When it launched in 2013, rivals like Postmates, Caviar and Grubhub already existed and had raised funding. But the last year saw some consolidation in the market, with Just Eat Takeaway acquiring Grubhub in June and Postmates selling to Uber Eats in July. DoorDash even bought Caviar from its parent company, Square, in August 2019.

"The names may change, but make no mistake that this has been a fiercely competitive market from the beginning. DoorDash, from a management perspective, has historically had much less cash than competitors, and so we had to build a better product and offer the consumer the widest selection of restaurants possible," Adarkar said. "So while going public is an important milestone, we can't let it distract us from the core strategy that has enabled us to be successful up until this point."

The next test for DoorDash will be whether its business can keep the momentum going after the pandemic, or if it will be lumped into the "stay at home stock" category with companies like Peloton that have seen a boon in sales thanks to pandemic, but whose sticking power could be questioned once a vaccine rolls out. Adarkar isn't worried and firmly believes that this is not the peak of DoorDash, but the next point in its growth story.

"Food is only about 10% penetrated, which is much lower compared to other categories like ecommerce or online travel," he said. "So I view this as a point in time in a much longer journey."

Power

Yes, GameStop is a content moderation issue for Reddit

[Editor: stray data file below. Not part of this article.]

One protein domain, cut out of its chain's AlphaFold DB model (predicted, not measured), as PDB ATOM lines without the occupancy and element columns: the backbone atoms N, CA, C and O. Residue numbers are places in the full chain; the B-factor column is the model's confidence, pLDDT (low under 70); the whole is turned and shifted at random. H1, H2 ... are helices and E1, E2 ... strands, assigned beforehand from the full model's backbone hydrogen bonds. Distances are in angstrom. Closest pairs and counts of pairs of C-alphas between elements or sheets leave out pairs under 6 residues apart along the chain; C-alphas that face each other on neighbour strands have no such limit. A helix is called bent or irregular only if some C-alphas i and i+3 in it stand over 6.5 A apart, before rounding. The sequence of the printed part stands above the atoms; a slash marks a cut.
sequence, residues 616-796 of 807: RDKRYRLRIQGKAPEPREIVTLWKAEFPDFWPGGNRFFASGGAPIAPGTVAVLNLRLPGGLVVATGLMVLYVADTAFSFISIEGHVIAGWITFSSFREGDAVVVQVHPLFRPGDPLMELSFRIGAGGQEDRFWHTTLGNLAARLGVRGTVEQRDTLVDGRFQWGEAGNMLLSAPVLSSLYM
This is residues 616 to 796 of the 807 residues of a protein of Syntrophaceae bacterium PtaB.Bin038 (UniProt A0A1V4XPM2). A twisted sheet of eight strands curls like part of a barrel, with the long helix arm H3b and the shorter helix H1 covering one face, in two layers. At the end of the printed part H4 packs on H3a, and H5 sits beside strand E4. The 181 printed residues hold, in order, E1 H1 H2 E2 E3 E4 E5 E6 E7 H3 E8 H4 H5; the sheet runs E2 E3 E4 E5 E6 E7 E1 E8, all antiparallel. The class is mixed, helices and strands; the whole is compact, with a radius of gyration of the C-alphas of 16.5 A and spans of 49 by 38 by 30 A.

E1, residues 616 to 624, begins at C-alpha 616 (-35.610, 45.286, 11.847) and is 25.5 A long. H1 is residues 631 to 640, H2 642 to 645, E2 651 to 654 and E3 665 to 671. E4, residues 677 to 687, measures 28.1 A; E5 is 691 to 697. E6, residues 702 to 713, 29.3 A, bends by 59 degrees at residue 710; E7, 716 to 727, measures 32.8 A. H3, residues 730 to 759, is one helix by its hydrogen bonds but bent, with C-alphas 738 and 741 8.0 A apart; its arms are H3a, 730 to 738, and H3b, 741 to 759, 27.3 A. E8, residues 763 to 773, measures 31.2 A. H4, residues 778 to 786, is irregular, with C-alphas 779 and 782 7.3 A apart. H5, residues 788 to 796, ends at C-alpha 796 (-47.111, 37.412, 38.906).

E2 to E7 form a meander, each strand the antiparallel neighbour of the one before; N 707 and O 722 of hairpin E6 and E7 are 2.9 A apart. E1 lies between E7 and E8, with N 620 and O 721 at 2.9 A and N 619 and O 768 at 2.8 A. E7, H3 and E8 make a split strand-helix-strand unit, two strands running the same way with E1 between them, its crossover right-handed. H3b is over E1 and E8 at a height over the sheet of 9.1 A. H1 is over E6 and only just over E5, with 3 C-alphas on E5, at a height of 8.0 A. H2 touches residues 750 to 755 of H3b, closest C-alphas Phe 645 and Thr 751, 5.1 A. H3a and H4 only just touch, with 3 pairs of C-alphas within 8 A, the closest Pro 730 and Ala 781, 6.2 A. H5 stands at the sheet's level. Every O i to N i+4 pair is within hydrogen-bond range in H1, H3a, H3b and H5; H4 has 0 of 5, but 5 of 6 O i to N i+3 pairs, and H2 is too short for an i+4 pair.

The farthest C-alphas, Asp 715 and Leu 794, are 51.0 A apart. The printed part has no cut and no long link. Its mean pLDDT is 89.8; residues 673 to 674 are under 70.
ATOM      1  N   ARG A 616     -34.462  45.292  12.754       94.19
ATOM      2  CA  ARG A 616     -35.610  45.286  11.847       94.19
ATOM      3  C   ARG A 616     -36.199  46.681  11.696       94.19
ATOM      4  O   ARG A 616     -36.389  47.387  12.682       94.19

The same tools that can be used to build mass movements can be used by bad actors to manipulate the masses later on. Consider Reddit warned.

WallStreetBets' behavior may not be illegal. But that doesn't mean it's not a problem for Reddit.

Image: Omar Marques/Getty Images

The Redditors who are driving up the cost of GameStop stock just to pwn the hedge funds that bet on its demise may not be breaking the law. But this show of force by the subreddit r/WallStreetBets still represents a new and uncharted front in the evolution of content moderation on social media platforms.

In a statement to Protocol, a Reddit spokesperson said the company's site-wide policies "prohibit posting illegal content or soliciting or facilitating illegal transactions. We will review and cooperate with valid law enforcement investigations or actions as needed."

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Issie Lapowsky
Issie Lapowsky (@issielapowsky) is a senior reporter at Protocol, covering the intersection of technology, politics, and national affairs. Previously, she was a senior writer at Wired, where she covered the 2016 election and the Facebook beat in its aftermath. Prior to that, Issie worked as a staff writer for Inc. magazine, writing about small business and entrepreneurship. She has also worked as an on-air contributor for CBS News and taught a graduate-level course at New York University’s Center for Publishing on how tech giants have affected publishing. Email Issie.